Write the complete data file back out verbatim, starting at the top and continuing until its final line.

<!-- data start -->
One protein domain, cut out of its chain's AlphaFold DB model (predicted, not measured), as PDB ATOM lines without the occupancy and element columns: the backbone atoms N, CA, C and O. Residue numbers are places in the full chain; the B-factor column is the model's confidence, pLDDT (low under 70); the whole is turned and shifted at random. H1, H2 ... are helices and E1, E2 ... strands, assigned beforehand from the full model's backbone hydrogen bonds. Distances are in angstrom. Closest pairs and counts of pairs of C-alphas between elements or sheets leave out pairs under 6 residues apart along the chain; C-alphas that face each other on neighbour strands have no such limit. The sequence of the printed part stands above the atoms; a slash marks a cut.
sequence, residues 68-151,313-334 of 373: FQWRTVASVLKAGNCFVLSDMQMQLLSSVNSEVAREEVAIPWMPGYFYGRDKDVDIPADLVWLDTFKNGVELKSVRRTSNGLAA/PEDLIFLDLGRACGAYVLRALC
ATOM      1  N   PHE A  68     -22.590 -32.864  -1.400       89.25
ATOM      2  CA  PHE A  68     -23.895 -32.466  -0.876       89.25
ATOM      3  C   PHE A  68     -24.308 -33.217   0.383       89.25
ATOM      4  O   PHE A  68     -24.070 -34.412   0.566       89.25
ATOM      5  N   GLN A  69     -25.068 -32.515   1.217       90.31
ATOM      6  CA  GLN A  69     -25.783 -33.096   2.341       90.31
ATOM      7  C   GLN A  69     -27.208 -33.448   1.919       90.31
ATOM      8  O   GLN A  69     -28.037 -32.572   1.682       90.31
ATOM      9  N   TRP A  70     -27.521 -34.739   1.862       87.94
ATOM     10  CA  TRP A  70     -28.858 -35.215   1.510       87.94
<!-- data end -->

One protein domain, cut out of its chain's AlphaFold DB model (predicted, not measured), as PDB ATOM lines without the occupancy and element columns: the backbone atoms N, CA, C and O. Residue numbers are places in the full chain; the B-factor column is the model's confidence, pLDDT (low under 70); the whole is turned and shifted at random. H1, H2 ... are helices and E1, E2 ... strands, assigned beforehand from the full model's backbone hydrogen bonds. Distances are in angstrom. Closest pairs and counts of pairs of C-alphas between elements or sheets leave out pairs under 6 residues apart along the chain; C-alphas that face each other on neighbour strands have no such limit. The sequence of the printed part stands above the atoms; a slash marks a cut.
sequence, residues 68-151,313-334 of 373: FQWRTVASVLKAGNCFVLSDMQMQLLSSVNSEVAREEVAIPWMPGYFYGRDKDVDIPADLVWLDTFKNGVELKSVRRTSNGLAA/PEDLIFLDLGRACGAYVLRALC
ATOM      1  N   PHE A  68     -22.590 -32.864  -1.400       89.25
ATOM      2  CA  PHE A  68     -23.895 -32.466  -0.876       89.25
ATOM      3  C   PHE A  68     -24.308 -33.217   0.383       89.25
ATOM      4  O   PHE A  68     -24.070 -34.412   0.566       89.25
ATOM      5  N   GLN A  69     -25.068 -32.515   1.217       90.31
ATOM      6  CA  GLN A  69     -25.783 -33.096   2.341       90.31
ATOM      7  C   GLN A  69     -27.208 -33.448   1.919       90.31
ATOM      8  O   GLN A  69     -28.037 -32.572   1.682       90.31
ATOM      9  N   TRP A  70     -27.521 -34.739   1.862       87.94
ATOM     10  CA  TRP A  70     -28.858 -35.215   1.510       87.94